Bin Laden’s aim was to lead a popular and mainstream resistance movement, yet al-Qaeda’s reckless affiliates and their fanatical footmen consigned the group to the more radical margins of the umma. Their means (massacring Muslims) contradicted bin Laden’s stated end (protecting the umma).

But it was bin Laden himself who had helped make this possible, by contributing spectacularly to the democratisation of Islamic authority. Extending the arguments which had been made decades before by radical ideologues like Sayed Qutb, bin Laden claimed that the region’s rulers and the traditional clergy were too weak and corrupt to protect Muslim blood. Individual Muslims had not only a right but a duty to take matters into their own hands.  Re-inventing the Islamic legal concept of fard ayn (individual duty for jihad), bin Laden eroded the authority of the clergy, without being able to claim a monopoly over it himself.

The future for al-Qaeda

Bin Laden’s departure will only accelerate this democratising process. What little unifying power bin Laden still exerted has now been entirely removed. Indeed, his death deals a heavy blow to the old guard in “al-Qaeda central”, and will probably empower loose affiliates who no longer feel the need to answer to anyone.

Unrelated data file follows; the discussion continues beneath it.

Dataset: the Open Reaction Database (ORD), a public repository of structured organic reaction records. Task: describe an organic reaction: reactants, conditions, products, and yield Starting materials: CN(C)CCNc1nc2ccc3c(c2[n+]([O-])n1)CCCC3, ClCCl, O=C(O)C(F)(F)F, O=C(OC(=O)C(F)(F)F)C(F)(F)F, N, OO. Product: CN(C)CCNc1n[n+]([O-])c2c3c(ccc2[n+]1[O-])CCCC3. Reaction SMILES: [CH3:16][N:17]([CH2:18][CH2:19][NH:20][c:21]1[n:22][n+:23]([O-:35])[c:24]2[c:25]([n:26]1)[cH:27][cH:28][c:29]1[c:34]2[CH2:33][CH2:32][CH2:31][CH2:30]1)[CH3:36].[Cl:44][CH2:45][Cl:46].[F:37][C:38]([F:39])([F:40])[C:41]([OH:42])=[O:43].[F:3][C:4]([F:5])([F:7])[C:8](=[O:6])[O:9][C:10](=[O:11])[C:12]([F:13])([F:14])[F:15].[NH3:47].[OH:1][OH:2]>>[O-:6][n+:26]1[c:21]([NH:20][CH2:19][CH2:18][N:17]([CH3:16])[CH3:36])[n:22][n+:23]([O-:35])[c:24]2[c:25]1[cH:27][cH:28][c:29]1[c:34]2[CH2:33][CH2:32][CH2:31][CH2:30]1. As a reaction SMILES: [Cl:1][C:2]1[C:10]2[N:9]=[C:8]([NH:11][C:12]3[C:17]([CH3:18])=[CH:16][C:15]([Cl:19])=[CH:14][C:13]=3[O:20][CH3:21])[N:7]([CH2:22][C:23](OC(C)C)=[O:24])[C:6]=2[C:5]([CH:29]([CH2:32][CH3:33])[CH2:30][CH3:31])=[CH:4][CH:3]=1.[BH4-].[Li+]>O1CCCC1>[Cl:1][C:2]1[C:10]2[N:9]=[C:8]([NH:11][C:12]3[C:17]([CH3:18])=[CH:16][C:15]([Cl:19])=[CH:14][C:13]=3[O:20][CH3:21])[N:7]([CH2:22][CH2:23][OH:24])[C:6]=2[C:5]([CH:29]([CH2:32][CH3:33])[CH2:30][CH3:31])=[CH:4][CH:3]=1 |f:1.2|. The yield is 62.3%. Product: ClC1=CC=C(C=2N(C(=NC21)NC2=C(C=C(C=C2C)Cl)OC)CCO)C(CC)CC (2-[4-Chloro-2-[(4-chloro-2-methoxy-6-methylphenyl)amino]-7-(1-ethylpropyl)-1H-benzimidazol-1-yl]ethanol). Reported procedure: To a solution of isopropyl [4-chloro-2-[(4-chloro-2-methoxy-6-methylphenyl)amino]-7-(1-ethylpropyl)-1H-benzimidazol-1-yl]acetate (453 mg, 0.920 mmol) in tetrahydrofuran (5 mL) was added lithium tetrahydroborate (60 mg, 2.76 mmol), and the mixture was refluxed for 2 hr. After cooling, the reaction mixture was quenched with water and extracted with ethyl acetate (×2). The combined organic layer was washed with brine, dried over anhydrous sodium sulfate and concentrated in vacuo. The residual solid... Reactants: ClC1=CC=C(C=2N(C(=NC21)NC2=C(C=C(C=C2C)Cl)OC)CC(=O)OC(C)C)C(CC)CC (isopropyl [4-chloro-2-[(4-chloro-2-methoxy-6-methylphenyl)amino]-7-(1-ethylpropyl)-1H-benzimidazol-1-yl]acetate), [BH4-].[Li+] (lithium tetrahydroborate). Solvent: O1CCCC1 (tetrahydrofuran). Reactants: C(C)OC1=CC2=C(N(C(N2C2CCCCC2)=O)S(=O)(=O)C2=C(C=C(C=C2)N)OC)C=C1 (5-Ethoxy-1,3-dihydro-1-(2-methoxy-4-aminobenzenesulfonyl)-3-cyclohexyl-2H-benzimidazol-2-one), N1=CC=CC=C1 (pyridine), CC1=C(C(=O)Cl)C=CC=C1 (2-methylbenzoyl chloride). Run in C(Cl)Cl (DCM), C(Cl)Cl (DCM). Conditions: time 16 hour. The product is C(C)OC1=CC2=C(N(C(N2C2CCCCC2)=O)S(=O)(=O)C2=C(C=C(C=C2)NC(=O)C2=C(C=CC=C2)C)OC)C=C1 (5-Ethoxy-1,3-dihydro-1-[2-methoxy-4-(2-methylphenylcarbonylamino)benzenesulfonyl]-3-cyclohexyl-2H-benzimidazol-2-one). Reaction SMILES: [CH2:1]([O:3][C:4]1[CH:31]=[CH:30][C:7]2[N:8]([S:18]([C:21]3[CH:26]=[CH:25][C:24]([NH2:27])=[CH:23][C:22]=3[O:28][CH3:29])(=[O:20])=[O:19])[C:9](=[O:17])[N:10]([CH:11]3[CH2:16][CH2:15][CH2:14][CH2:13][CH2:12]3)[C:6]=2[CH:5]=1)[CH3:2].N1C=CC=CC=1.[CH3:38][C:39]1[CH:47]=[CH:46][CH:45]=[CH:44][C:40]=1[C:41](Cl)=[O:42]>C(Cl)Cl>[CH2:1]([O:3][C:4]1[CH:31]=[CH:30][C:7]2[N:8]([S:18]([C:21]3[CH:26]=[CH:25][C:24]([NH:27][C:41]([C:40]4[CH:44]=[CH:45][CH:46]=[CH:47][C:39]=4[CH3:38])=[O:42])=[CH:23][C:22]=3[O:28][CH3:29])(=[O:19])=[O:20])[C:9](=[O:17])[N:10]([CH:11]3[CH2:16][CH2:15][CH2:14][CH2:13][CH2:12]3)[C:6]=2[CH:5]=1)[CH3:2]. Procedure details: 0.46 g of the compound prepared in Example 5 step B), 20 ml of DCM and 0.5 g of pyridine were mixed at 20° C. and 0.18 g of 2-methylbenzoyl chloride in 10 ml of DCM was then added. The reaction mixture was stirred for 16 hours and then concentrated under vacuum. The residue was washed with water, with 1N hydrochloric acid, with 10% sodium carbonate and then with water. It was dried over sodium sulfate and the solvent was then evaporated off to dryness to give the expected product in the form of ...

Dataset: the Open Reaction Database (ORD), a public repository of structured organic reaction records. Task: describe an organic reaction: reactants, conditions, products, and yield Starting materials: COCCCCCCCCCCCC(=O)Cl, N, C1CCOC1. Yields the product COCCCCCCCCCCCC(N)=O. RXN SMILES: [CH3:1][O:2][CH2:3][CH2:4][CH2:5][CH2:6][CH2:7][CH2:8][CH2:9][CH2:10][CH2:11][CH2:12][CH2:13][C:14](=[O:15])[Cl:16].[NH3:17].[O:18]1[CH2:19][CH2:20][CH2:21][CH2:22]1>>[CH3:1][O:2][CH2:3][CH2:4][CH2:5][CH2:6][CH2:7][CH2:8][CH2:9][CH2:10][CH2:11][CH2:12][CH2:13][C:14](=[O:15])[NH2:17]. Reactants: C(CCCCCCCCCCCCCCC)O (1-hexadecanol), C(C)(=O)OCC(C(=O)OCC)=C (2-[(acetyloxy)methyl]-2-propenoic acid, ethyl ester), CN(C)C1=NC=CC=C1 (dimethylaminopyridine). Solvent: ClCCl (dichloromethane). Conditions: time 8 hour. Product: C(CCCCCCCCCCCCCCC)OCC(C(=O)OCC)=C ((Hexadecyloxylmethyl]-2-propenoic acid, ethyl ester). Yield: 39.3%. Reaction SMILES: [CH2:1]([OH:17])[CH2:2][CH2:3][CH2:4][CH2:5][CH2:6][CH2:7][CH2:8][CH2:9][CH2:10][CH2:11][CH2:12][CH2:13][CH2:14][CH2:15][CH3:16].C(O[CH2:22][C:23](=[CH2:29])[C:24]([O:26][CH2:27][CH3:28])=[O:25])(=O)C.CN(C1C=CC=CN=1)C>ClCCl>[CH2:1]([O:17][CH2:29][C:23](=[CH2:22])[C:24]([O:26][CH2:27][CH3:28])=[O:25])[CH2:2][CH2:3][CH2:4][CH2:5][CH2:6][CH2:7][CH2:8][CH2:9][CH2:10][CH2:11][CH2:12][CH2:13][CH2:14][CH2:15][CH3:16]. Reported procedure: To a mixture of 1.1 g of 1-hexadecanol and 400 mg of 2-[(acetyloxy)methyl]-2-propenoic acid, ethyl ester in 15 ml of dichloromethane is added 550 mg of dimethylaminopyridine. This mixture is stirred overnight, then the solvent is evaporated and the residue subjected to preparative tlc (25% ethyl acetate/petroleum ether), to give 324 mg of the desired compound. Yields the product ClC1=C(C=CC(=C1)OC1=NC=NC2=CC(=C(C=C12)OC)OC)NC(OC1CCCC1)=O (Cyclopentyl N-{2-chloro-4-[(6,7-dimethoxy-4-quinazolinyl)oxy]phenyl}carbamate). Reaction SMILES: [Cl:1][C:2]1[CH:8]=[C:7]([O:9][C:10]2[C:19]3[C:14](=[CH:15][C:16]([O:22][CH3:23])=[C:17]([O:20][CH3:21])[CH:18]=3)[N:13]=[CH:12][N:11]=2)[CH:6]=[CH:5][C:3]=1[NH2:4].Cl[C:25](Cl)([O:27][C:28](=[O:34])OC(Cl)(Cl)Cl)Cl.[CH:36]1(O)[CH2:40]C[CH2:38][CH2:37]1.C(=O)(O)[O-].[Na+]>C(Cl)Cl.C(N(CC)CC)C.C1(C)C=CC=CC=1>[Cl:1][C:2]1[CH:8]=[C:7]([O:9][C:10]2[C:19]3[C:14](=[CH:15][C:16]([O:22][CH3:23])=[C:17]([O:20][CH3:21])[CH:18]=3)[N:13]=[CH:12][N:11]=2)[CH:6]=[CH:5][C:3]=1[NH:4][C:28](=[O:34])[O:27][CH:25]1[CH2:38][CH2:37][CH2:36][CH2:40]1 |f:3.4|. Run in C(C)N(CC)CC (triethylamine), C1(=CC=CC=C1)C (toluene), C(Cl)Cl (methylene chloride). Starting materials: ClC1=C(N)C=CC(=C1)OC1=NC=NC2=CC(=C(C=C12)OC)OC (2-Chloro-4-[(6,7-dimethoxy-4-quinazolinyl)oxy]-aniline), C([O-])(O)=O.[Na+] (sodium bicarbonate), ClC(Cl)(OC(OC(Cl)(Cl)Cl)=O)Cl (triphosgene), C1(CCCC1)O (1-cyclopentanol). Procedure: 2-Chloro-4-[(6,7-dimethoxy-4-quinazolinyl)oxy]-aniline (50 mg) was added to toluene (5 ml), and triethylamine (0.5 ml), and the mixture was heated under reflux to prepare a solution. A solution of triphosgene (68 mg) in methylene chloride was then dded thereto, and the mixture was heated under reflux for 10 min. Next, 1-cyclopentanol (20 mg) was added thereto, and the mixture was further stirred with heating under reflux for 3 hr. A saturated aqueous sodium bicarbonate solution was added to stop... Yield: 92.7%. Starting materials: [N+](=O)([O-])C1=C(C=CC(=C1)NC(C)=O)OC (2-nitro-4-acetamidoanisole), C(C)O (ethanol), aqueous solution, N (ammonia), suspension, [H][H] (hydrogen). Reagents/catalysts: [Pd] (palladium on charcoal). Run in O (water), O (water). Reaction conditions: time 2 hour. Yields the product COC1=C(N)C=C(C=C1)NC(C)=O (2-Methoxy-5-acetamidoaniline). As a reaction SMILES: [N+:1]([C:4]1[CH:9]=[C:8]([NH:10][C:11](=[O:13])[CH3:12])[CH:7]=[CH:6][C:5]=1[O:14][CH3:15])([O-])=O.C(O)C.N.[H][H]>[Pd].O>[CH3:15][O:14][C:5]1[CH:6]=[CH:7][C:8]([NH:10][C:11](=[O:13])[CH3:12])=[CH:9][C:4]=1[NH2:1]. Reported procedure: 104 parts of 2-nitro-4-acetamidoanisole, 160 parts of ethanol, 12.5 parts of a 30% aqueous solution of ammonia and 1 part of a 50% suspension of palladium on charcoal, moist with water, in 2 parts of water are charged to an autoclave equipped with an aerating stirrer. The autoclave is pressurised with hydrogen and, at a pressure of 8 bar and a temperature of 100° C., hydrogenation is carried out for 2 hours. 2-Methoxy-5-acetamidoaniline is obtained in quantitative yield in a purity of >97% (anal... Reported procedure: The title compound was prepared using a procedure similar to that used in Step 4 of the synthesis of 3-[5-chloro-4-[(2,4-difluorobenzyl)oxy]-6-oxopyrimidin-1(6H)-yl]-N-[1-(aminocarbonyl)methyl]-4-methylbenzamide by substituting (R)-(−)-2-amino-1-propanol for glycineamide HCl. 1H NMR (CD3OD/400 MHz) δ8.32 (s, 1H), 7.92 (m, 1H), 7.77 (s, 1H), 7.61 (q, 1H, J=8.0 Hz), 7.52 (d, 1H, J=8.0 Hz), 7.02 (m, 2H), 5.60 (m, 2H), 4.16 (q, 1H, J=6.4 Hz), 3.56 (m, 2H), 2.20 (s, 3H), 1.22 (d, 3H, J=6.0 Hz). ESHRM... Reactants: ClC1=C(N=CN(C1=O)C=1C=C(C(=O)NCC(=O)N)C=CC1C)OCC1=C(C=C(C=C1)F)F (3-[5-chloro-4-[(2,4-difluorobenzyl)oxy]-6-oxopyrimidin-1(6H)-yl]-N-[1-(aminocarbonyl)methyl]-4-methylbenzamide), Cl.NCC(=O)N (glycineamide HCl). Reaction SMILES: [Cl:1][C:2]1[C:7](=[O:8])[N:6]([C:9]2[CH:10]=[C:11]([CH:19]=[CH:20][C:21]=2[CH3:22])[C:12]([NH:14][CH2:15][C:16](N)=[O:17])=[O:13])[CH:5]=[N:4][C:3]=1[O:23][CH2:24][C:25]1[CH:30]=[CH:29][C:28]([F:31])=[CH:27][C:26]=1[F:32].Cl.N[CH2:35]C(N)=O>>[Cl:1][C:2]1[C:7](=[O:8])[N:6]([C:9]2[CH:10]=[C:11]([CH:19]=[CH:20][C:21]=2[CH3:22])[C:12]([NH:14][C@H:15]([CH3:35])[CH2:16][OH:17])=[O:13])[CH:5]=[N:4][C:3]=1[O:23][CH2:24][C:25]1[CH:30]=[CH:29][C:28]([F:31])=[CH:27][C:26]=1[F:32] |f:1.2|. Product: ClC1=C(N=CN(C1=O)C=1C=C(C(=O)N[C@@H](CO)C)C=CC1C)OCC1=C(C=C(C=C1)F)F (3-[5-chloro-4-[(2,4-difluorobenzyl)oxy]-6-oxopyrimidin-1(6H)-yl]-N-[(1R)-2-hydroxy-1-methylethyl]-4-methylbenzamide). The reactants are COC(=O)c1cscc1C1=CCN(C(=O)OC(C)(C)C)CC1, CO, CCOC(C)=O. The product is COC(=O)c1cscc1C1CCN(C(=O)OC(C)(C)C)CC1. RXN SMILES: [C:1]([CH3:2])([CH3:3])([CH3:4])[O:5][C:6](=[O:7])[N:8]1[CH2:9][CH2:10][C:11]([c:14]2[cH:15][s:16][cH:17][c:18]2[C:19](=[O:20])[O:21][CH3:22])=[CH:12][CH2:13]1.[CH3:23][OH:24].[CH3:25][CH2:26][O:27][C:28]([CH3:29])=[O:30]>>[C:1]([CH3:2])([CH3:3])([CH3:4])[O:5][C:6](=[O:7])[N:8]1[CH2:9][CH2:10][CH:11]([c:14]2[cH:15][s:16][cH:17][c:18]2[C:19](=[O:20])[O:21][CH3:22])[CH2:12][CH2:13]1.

Some groups, such as those in Pakistan, will continue the descent into nihilistic chaos, killing for killing’s sake. Others, such as al-Qaeda in the Islamic Maghreb, will remain primarily preoccupied with lashing out at the Algerian state. Still others, namely al-Qaeda in the Arabian Peninsula, will view this juncture as an opportunity to go back to basics.

Indeed, since its emergence in January 2009, AQAP has endeavoured to re-focus the jihad towards striking the west. Their most high-profile operations have been assaults on the US and British embassies in Sanaa, the bid by the “underpants bomber” to blow up a flight from Amsterdam to Detroit, and the plot to explode cargo planes over western cities. The latest issue of their English-language magazine is dedicated to providing guidance on, and theological justifications for, attacks in the heart of the west.  

Certainly, US-born cleric Anwar al-Awlaki’s star is rapidly ascending, precisely because of his fluency in English and his appeal among Muslims outside the region. He also takes bin Laden’s subversion of Islamic authority to its logical extreme: on 8 November 2010 he stated that no fatwa or prior consultation with Islamic experts was necessary to “fight and kill Americans”. If a western target is soon hit in revenge for the slaying of bin Laden, AQAP will be the prime suspect. Next on the list could be the Pakistani Taliban who, since last spring, have vowed to launch their own attacks inside western countries.

Losing the struggle